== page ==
5 Potential Takeover Targets: RSA Insurance Group plc, Amlin plc, Hiscox Ltd, Lancashire Holdings Limited and Beazley plc

The insurance industry is seeing a wave of consolidation activity, as many insurers seek to bulk up in the light of intensifying competition and low investment returns. Friends Life was acquired by Aviva (LSE: AV) late last year, whilst Catlin and Brit were acquired by North American insurers this year.

Zurich is said to be considering a bid for RSA (LSE: RSA), the UK’s second largest general insurer. Rumour have been spreading that Zurich intends to price RSA at 525 pence a share, but a much better than expected set of results for the first half of 2015 means RSA shareholders are likely to reject a bid that values its shares at less than 600 pence. Operating profit rose 84% to £259 million, which was more than £50 million higher than analysts’ expectations, and shows the insurer’s recovery is firmly embedded.

Further consolidation in the insurance industry is likely as insurers seek to benefit from scale economies and greater efficiency. Lowering costs and greater diversification are particularly important as Europe’s stricter Solvency II capital rules are set to take effect at the start of 2016.

Takeover targets

Market conditions are conducive to takeovers, as insurance stocks benefit from low price-to-earnings and price-to-book valuations, and low interest rates mean the cost of financing acquisitions is cheap. Although competition is intensifying, profitability amongst many insurers, particular those underwriting speciality lines, are still relatively high when compared to historical averages. Consolidation will likely lead to a withdrawal of capacity in the market and have a positive effect on premiums and profitability in the industry.

Lloyds of London and Bermuda-based insurers are the most attractive takeover targets, because of their focus on speciality lines of insurance. The unique nature of the risks they underwrite should mean that they will benefit more from diversification and scale. As part of a larger firm, they can carry less capital, and have better opportunities to expand their product lines and underwriting capabilities.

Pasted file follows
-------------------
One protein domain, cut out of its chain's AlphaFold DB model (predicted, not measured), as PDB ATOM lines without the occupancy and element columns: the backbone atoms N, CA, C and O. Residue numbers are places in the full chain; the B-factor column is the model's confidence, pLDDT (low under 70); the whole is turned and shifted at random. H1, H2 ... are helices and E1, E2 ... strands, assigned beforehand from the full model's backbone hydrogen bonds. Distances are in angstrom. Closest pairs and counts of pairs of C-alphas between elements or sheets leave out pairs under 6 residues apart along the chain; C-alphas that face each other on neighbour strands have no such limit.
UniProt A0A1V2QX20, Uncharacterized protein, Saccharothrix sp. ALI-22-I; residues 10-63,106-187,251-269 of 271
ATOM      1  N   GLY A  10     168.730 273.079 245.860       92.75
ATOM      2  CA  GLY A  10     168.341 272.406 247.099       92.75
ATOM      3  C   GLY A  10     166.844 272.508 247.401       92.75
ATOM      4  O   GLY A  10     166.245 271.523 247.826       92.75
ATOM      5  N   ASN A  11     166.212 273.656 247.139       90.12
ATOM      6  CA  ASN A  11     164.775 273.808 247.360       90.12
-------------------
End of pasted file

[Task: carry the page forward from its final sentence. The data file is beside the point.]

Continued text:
Here are four Lloyds of London insurers:

Amlin (LSE: AML) has fared relatively resiliently with softening market conditions. There are initial signs that its claims ratio is improving and it continues to benefit from a paucity of major catastrophe losses. Renewal retention rates are near 90%, which underscores its loyal customer base and its focus on long term risks.

Hiscox (LSE: HSX) is the most expensive of the four on a forward P/E basis. Its forward P/E is 15.0 and it currently yields only 2.7%. But, because of its fast growing retail speciality insurance business, the insurer’s earnings growth is likely to outpace its competitors.

Lancashire Holdings (LSE: LRE) is a particularly attractive takeover target because of its industry-leading underwriting profitability. Its combined ratio, which is the percentage of premiums earned used for settling claims and paying operating costs, was 75.1% for the first half of 2015.

Although Lancashire’s combined ratios have worsened recently, they remain well above many of its peers. Strong free cash flow generation and healthy solvency ratios means a potential bidder would have little to worry about the increase in debt needed to fund the acquisition.

Beazley (LSE: BEZ) has been offsetting the decline in profitability from its Lloyds insurance syndicate by growing premiums in its locally underwritten US business. In contrast to many of its peers, the insurer is expecting to achieve moderate growth over the next few years.

It’s difficult to tell which insurer will be taken over, but with valuations so low, these insurance stocks are worth buying even in the absence of a potential takeover bid.

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Jack Tang has no position in any shares mentioned. The Motley Fool UK has recommended Beazley. We Fools don't all hold the same opinions, but we all believe that considering a diverse range of insights makes us better investors.